RE: IE Malware / Spyware Control Methods

From: King, Stephen (
Date: 01/08/05

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    Date: Fri, 7 Jan 2005 23:00:16 -0500
    To: "Chris Krough" <>

    From a preventive standpoint I would check out Faronics FreezeX and
    Deepfreeze. Both are workstation solutions. FreezeX basically builds a
    database of authorized executables. Here's how it works: First you make
    sure the workstation is clean of any malware. Run FreezeX and it builds
    a database of all executable program codes like exe, bat, java, dlls and
    so on. With FreezeX on only the authorized executables in the database
    are allowed to run. Any malware that may enter the computer can not
    execute because its not in the database to do so. Likewise you can't
    install legitimate software without first turning FreezeX off. It's very
    effective with Spyware that can not be picked-up with traditional virus
    checking and spyware checking tools. You save a ton of admin time.

    DeepFreeze another product from Faronics works much differently. Here's
    how it works: First, ensure you have a clean machine configured the way
    you want it. Install DeepFreeze and it freezes the partition. Once in
    the frozen state your end-users can mess with anything that you would
    normally would cringe to but, once the machine is rebooted, its back to
    its original state no matter what. The only drawback is end-users will
    assume they are saving legitimate things locally like files in MY
    Documents and it will appear to do so. But when they reboot everything
    will be lost. The solution is to configure the workstation with two
    partitions. The main partition (C:) is your system files and programs.
    This can be frozen. The second partition (D:) drive can be unfrozen and
    used for file storage and so forth. You can redirect program user files
    by using the Microsoft TWEAK utility. I use both programs, and once you
    set your work stations up and you have good images, its a breeze.

    The amount of time your IT staff will save is astounding. Prevention
    over detection is my motto. Check out their website and see more specs
    on these products. They also have Deepfreeze for servers. Now I can be
    sure of the integrity of my system files at the flick of a reboot. Both
    products have an administrative consoles so you can unfreeze multiple
    machines at once to do software updates or application installs.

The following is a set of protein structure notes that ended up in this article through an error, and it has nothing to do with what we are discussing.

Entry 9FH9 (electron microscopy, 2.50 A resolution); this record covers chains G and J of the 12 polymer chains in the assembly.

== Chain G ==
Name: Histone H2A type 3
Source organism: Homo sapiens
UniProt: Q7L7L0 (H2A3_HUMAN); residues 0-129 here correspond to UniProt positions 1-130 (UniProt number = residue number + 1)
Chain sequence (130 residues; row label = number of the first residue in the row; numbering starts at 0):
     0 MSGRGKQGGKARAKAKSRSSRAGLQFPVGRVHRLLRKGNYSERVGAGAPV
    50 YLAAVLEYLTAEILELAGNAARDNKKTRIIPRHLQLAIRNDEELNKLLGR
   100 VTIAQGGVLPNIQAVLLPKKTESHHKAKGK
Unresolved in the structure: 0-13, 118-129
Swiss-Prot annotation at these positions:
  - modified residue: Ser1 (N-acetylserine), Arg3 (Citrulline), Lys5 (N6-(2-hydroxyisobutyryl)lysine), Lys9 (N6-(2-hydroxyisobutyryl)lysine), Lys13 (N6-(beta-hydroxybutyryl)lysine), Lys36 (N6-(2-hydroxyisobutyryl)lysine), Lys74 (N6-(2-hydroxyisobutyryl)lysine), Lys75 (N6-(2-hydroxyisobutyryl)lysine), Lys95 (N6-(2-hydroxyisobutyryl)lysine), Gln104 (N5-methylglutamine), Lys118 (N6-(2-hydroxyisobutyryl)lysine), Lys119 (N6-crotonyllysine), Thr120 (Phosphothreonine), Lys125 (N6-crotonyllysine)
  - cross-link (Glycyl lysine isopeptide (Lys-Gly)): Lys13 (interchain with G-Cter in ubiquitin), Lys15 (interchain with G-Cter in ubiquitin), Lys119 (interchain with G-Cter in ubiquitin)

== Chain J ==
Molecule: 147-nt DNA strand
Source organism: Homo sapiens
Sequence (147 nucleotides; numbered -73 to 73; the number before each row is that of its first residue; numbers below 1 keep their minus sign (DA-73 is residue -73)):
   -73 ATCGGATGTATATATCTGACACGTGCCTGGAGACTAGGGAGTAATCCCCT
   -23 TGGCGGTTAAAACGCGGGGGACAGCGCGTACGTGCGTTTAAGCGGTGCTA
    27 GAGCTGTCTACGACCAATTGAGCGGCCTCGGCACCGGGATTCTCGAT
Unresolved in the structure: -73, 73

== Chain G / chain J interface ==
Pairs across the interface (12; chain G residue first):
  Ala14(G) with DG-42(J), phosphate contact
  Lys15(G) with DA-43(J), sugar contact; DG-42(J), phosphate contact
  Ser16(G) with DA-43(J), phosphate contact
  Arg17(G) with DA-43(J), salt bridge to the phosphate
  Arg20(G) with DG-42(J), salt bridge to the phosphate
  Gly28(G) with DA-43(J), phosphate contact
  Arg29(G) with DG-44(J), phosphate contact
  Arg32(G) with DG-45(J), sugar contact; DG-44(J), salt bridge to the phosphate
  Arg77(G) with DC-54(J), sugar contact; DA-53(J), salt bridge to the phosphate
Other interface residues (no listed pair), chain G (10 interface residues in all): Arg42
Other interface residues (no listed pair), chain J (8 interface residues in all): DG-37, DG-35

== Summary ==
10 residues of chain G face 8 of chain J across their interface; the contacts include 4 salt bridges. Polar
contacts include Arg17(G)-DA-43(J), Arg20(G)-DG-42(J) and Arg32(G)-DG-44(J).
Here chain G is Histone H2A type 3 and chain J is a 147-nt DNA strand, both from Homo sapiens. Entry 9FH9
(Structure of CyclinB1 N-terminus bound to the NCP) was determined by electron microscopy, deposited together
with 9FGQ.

Stephen King, CISSP, MCSE
    Information Security Officer
    Community Health Network of Connecticut, Inc.
    11 Fairfield Boulevard
    Wallingford, CT 06492

    Direct: (203) 949-4065
    Fax: (203) 265-3533

    -----Original Message-----
    From: Chris Krough []
    Sent: Friday, January 07, 2005 3:07 PM
    Subject: Re: IE Malware / Spyware Control Methods

    Following the concept of least privilege is very effective at preventing

    spyware installation. We've reduced the access level of most of our
    users to 'Domain User'. For users who require frequent administrative
    access we provide them with a secondary, preferably local only,
    administrative account. For users with occasional administrative needs
    we either upgrade their account temporarily or just perform the
    installation/changes ourselves. This practice has almost completely
    eliminated spyware problems from our network.

    Depending on your users needs there is a good chance that lowering
    default account privileges will increase the load on your support staff.

    Installations and low-level configuration changes will require attention

    from someone with administrative privileges but the time saved over
    handling spyware/virus incidents is greater.

    Have you upgraded your clients to XP SP2?

    Illuminatus Master wrote:
    > Hello List,
    > I'm sure you all realize the growing threat of malware and spyware to

    > Internet Explorer. It has been my experience that the initial
    > infection and/or removel of an infection by anti-spyware products can
    > permanently damage a windows workstation. This damage occurs in many
    > forms and often leads too the workstation being reformatted and
    > rebuilt before going back into service.
    > A recent example is earlier this week, in spite of content filtering,
    > a workstation was infected with "wintools", "mysearchtoolbar" etc. The

    > tough part of this is that such malware has multiple instances/threads

    > and renames system files like msconfig to resist removal. Often
    > IE/Windows is so damaged it's more time effiecient to just replace the

    > box and rebuild the infected one.
    > My question is this, I'm batting around the idea of using Group Policy

    > in our Active Directory to try and choke IE down to the point where
    > such Malware has trouble installing itself. Has anyone here ever tried

    > such as this with any degree of success?
    > Other than Group Policy I'm also considering deploying an alternate
    > web browser that isnt subject to malware infection but doing so
    > complicates my patching/reporting routine for our security audits.
    > I look forward to your comments and idea's.
    > Thanks,
    > massa

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